A Quick look at what is in this Post
- 1 What do you think of when you see your souvenirs you have collected over the years?
- 2 What exactly is a souvenir?
- 3 Souvenir Shopping Tips
- 220.127.116.11 Buy small and locally handmade items, if possible directly from the artisan
- 18.104.22.168 Buy something useful be it a vase, jewelry or pouch, rather than figurines and statues that just gather dust
- 22.214.171.124 Research what the local specialty is and try to buy that
- 126.96.36.199 Don’t wait till the end of the trip to buy the souvenirs, collect them along the way
- 188.8.131.52 Make a scrapbook from the photos, tickets, maps and other small items
- 184.108.40.206 Stay Away From Touristy Souvenir Shops
- 3.1 Related
What do you think of when you see your souvenirs you have collected over the years?
Do your travel keepsakes and souvenirs invoke memories of your trips to faraway places, are you reminded of conversations with locals… what your learnt about the meaning behind that token of travel that you had acquired or are you reminded of a cheesy and touristy souvenir stall that sells garish trinkets and mass produced statuettes, miniature landmarks and T-shirts and shot glasses and the likes? Here are a few souvenir shopping tips to avoid falling into collecting meaningless mass produced trinkets.
What exactly is a souvenir?
The word’s origins can be found in Latin – subvenire, “to occur to the mind” and later Middle French – souvenir, “to remember”. In the late eighteenth century, English speakers began to use the term much as we do now, primarily to refer to the objects themselves, though it can also be used as a verb – “to take as a memento”. A souvenir is an item that evokes a specific memory, a definition that can apply to any object.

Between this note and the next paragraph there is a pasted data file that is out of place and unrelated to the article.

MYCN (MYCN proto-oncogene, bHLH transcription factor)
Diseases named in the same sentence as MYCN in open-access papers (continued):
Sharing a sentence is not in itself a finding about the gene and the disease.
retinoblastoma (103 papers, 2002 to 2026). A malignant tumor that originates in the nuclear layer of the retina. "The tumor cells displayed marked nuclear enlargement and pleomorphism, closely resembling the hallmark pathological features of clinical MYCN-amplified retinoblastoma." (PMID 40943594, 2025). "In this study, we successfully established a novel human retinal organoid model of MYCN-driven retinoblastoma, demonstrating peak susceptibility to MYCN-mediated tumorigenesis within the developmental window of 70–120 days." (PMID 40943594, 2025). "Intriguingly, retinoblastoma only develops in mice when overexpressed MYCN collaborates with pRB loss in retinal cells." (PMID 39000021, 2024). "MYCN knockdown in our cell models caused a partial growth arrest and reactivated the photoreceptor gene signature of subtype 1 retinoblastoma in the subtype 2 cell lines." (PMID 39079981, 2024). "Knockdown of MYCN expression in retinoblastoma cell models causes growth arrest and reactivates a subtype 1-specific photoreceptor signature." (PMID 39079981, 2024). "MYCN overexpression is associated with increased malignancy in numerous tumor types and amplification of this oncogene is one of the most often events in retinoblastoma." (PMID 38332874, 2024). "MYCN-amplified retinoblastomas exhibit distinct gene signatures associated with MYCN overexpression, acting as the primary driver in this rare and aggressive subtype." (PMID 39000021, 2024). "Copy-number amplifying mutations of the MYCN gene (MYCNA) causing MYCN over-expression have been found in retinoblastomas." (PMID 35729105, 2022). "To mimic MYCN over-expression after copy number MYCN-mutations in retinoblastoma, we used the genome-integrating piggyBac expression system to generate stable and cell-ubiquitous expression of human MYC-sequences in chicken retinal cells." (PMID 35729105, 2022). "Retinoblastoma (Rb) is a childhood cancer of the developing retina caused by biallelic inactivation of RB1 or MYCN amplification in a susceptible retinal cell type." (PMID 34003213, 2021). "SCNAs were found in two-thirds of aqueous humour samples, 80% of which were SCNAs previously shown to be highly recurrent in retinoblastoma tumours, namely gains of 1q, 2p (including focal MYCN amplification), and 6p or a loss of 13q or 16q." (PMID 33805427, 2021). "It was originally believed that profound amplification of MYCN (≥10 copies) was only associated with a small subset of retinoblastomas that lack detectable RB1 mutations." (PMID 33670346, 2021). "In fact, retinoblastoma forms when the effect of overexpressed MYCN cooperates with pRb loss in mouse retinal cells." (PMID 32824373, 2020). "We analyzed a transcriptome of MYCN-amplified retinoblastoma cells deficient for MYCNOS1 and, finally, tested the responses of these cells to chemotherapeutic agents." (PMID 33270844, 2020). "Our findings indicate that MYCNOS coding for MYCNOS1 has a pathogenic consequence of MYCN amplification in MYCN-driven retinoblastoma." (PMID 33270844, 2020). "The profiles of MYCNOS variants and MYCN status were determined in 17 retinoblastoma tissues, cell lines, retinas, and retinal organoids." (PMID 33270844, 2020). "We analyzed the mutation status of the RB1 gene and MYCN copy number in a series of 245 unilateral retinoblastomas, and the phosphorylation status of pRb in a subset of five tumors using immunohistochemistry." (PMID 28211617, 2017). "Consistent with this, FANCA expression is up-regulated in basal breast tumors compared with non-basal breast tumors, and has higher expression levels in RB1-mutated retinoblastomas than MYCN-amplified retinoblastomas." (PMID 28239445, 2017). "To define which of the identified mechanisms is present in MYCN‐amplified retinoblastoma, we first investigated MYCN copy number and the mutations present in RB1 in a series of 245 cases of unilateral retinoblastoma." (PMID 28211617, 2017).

I have had the habit of collecting magnets as mementos from our travels and now have a fridge door overflowing with them ranging miniature turtles, sand in bottles, mini landmarks, colorful city names. It is fun to pause and look at them and think about our trip and be transported there for a brief moment till I find my supplies for dinner and close the fridge. But beyond that I find there is no meaning behind them. I do save the maps, museums tickets, pamphlets and love looking back, but the souvenirs I cherish the most are the one that have a story behind them.
In this day and age of social media where we document everything about our travels – right from sunrise to sunset … from what we ate, to where we ate and who we had that cocktail with… We like to document it all! Why do we need a physical object, a souvenir when we have all these breadcrumbs that we leave behind that we can find our digital trails again? Because we want to look back and remember and reminisce that slice of time with something tangible, because it transports us back to that time of a idyllic beach vacation and reminds us of the care free beach bum days in the sun. It helps us travel back to the beautiful ancient cities we explored in awe, strolling the markets and museums.
We love the soaps we bought in Provence after walking around stores in Gordes talking to a man who owns his own lavender fields and makes soaps and oils. I love my little yellow wine jug that says “vino” from Tuscany, I rarely use it but it reminds me of the house wines we drank in the Trattoria that we ate every night. A friend once got me some lamps from Turkey and a scroll from Egypt, I’m yet to travel there but love looking at them everyday dreaming about my trip there someday.
Masks from Venice are the pinnacle of mystery, beauty, and seduction. Nothing catches the imagination more than these pieces of art. Venetian mask or an eye mask can be made of papier-mâché and leather, feather, lace, filigree or combinations of the above. We are always ready for a masquerade ball, or a party!